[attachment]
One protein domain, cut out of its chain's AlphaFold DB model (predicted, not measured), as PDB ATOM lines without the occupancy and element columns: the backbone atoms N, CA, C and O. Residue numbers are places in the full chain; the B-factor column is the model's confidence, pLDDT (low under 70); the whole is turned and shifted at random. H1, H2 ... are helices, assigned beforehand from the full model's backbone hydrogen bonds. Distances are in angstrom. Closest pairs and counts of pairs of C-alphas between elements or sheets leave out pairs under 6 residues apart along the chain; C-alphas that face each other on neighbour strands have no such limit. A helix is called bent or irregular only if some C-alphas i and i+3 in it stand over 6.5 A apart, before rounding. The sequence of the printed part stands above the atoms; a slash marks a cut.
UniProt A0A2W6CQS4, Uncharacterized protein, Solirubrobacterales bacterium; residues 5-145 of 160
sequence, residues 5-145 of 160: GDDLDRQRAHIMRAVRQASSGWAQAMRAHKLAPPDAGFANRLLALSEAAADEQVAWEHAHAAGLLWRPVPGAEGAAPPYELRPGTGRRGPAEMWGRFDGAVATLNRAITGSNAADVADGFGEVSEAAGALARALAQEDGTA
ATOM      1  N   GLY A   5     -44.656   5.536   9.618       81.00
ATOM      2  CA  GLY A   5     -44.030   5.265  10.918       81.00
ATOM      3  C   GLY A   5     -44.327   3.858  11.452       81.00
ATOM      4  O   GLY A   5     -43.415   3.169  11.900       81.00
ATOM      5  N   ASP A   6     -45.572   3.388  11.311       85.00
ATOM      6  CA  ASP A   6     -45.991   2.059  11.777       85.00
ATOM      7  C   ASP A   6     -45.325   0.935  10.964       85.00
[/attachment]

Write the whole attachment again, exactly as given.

One protein domain, cut out of its chain's AlphaFold DB model (predicted, not measured), as PDB ATOM lines without the occupancy and element columns: the backbone atoms N, CA, C and O. Residue numbers are places in the full chain; the B-factor column is the model's confidence, pLDDT (low under 70); the whole is turned and shifted at random. H1, H2 ... are helices, assigned beforehand from the full model's backbone hydrogen bonds. Distances are in angstrom. Closest pairs and counts of pairs of C-alphas between elements or sheets leave out pairs under 6 residues apart along the chain; C-alphas that face each other on neighbour strands have no such limit. A helix is called bent or irregular only if some C-alphas i and i+3 in it stand over 6.5 A apart, before rounding. The sequence of the printed part stands above the atoms; a slash marks a cut.
UniProt A0A2W6CQS4, Uncharacterized protein, Solirubrobacterales bacterium; residues 5-145 of 160
sequence, residues 5-145 of 160: GDDLDRQRAHIMRAVRQASSGWAQAMRAHKLAPPDAGFANRLLALSEAAADEQVAWEHAHAAGLLWRPVPGAEGAAPPYELRPGTGRRGPAEMWGRFDGAVATLNRAITGSNAADVADGFGEVSEAAGALARALAQEDGTA
ATOM      1  N   GLY A   5     -44.656   5.536   9.618       81.00
ATOM      2  CA  GLY A   5     -44.030   5.265  10.918       81.00
ATOM      3  C   GLY A   5     -44.327   3.858  11.452       81.00
ATOM      4  O   GLY A   5     -43.415   3.169  11.900       81.00
ATOM      5  N   ASP A   6     -45.572   3.388  11.311       85.00
ATOM      6  CA  ASP A   6     -45.991   2.059  11.777       85.00
ATOM      7  C   ASP A   6     -45.325   0.935  10.964       85.00